Full Scale Testing of Two Excavations in an Unsaturated Piedmont Residual Soil
Type of DegreeDissertation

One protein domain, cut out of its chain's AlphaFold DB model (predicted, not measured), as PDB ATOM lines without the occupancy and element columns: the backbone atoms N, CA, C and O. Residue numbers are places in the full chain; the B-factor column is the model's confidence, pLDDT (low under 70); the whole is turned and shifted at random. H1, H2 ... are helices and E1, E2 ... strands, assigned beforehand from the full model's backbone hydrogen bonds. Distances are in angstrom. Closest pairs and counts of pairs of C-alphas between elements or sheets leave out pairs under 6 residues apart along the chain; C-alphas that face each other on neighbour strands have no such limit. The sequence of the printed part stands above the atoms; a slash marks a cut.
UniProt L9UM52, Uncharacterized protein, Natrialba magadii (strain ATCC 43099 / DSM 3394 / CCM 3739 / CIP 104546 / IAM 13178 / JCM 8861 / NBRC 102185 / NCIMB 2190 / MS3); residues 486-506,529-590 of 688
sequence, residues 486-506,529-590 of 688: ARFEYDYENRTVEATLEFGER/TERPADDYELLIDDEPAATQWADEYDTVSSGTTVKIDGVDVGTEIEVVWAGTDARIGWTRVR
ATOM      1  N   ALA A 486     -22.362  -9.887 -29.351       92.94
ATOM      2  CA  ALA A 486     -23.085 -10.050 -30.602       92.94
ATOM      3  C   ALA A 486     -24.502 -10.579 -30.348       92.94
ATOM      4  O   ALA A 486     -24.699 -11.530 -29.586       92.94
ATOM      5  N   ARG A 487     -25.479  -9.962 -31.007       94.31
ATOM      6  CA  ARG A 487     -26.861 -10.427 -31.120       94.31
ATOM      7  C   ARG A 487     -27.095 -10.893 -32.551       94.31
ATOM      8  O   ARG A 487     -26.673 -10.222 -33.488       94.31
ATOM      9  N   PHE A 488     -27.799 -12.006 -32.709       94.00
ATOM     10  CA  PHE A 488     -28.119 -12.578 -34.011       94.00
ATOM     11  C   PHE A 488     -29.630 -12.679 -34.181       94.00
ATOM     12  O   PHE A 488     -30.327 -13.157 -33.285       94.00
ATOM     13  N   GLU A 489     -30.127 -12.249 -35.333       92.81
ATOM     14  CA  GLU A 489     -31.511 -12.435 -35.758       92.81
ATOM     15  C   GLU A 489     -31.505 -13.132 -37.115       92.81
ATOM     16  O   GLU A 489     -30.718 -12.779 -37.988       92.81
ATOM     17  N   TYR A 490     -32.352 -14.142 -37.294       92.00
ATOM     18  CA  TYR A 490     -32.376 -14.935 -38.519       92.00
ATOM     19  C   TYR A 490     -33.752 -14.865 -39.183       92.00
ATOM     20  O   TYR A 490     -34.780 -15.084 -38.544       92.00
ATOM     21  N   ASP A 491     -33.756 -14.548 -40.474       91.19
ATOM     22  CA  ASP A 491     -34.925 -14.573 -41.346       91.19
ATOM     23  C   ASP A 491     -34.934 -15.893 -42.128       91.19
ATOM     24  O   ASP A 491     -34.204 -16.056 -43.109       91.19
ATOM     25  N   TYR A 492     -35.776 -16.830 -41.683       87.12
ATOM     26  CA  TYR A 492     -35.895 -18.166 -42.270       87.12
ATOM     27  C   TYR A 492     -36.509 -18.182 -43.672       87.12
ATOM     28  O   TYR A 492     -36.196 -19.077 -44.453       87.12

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Residual soil behavior can be difficult to predict using current geotechnical formulas, because it exhibits properties that are not common to transported soils. These unique properties are mainly influenced by the fabric structure of the soil and cemented nature of weathered-in-place soil, which can result in increased amounts of strength when compared to transported soils. Proper characterization and modeling is further complicated due to the fact that residual soils often contain a high percentage of silt and clay sized particles which can introduce large amounts of apparent cohesion when the soil is unsaturated. This apparent cohesion can be detected by common insitu tests, but is often times incorrectly identified as being a result of cementation or fabric structure. Such classification can be dangerous for use in designs, because the apparent cohesion of the soil is reduced as the water content of the soil increases. Conversely, it is also common practice to ignore the cohesive component of the soil completely, which can lead to designs that are inefficient. In this research, two excavations were instrumented at the Auburn National Geotechnical Experimentation Site (NGES) in Opelika, AL. Preliminary modeling was used to determine the depth of excavation that would remain stable when unsaturated, but would become unstable as the surrounding soil neared saturation. The excavations were constructed approximately 6m deep x 30m long with a vertical face. The primary goal of this experiment was to determine the boundary conditions that resulted in failure of the excavation, and compare the results to a finite element model with the same boundary conditions. In doing so, conclusions could be drawn regarding the accuracy of common laboratory test methods for estimating the strength properties of residual soil. The instrumentation plan was designed to monitor real-time pore water pressures (positive and negative) surrounding the excavation, as well as the deflection throughout the course of each 1-year test period. Time-lapse cameras were used to identify when failures had occurred, and the approximate geometry of the failure planes. Although the Auburn NGES is a highly characterized site, undisturbed soil samples were taken and used in conjunction with previous soil test results to accurately define the material properties and layering based on common laboratory test methods. In addition to common laboratory tests, unsaturated triaxial tests were also conducted, and soil-water characteristic curves were measured to further define the unsaturated properties of the soil. In both excavations, failure was observed along a similar plane, which began at the bottom of the excavation, and propagated to the surface (approximately 2m behind the face of the excavation) along existing tension cracks that were developed during the construction of the excavation. The boundary conditions and the laboratory soil properties were input into a finite element model, and the model predicted a factor of safety of approximately one at the critical state, with the factor of safety being significantly higher when dry conditions were simulated. Based on these results, recommendations were made regarding the most appropriate test methods for determining the strength properties of residual soil for use in geotechnical design.